While the global recession is still a major economic factor in many countries, the Canadian economy is rebounding very well. A stable banking sector combined with lower employment, have contributed to Canada's recent rise in global economic standings.
According to annual rankings by the Conference Board of Canada, the Canadian economy ranked 11th of 17 developed countries in 2008. However, based on current forecasts by the Organization for Economic Cooperation and Development (OECD), the country's ranking is expected to catapult to 5th place in 2010. The OECD's forecast for growth, unemployment, and various other economic factors revealed that Canada is expected to rebound from the global recession at a rate that far exceeds many other developed countries.
Both the United States and Belgium are also expected to rise in global economic rankings. However, Switzerland, Britain, and the Netherlands are expected to fall. Norway was ranked in first place in 2008 and is predicted to remain in first place through 2010. This high ranking is attributed to the country's large petroleum sector as well as its resilient economy. At the bottom end of the scale is Ireland whose 17th place economic ranking is expected to continue into 2010.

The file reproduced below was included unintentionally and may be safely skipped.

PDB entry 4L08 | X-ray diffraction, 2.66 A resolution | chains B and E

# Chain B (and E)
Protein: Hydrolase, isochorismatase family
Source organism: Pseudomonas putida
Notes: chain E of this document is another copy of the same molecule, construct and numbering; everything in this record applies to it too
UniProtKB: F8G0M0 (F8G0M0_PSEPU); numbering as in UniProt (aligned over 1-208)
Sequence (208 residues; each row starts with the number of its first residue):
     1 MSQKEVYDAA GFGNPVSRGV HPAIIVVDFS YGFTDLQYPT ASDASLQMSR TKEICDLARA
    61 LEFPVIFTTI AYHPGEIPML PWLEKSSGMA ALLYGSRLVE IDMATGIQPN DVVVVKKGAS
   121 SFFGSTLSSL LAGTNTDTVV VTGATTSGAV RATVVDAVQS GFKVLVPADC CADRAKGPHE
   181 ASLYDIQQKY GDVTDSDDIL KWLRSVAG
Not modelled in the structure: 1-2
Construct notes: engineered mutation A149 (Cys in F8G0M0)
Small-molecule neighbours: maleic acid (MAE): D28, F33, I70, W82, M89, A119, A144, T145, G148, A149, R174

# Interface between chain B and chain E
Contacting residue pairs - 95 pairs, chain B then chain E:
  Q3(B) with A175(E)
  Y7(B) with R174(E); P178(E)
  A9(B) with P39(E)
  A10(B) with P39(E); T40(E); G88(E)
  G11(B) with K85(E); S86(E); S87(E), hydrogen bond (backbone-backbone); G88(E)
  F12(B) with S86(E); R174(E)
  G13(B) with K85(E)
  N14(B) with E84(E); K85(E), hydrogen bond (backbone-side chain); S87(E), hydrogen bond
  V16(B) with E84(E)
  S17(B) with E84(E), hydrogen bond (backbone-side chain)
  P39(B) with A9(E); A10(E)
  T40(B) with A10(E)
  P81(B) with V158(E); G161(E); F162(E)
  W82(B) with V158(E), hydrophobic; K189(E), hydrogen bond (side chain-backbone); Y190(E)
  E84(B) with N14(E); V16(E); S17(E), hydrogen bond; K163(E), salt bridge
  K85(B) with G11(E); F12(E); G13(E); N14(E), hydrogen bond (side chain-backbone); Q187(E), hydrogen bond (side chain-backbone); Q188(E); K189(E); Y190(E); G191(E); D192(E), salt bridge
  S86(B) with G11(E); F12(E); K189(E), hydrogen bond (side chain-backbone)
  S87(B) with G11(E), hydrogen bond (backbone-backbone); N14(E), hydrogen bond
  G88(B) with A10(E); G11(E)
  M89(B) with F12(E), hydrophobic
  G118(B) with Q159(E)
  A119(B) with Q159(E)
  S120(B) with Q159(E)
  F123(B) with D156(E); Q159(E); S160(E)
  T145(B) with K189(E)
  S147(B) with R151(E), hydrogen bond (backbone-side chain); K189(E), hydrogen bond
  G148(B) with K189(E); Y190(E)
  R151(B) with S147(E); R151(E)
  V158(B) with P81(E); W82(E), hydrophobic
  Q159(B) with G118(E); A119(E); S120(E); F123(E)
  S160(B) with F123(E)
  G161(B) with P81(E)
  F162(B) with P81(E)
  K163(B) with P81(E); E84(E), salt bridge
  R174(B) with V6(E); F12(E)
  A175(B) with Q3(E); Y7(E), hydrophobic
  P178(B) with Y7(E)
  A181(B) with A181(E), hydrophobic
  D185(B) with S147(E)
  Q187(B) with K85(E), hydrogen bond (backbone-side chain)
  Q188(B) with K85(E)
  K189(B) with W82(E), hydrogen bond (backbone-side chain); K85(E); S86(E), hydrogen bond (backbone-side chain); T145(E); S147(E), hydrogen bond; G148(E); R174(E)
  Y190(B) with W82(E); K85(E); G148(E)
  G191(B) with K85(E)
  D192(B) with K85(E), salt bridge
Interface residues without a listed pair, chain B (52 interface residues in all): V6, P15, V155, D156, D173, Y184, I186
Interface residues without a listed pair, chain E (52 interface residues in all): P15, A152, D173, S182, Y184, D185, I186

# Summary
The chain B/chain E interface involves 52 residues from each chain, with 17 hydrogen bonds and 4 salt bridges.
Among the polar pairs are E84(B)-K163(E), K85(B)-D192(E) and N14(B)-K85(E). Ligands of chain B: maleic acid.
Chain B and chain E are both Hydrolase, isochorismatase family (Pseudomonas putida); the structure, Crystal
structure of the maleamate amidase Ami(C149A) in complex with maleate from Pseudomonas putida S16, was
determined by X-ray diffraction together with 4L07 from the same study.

Although Bank of Canada Governor Mark Carney recently announced that the recession is over, many unemployed Canadians would disagree. On the other hand, consumer confidence has displayed an upward trend since the beginning of 2009. As well, investment portfolios have begun to recover, housing prices have risen, and the key lending rate in Canada is at an historic low.
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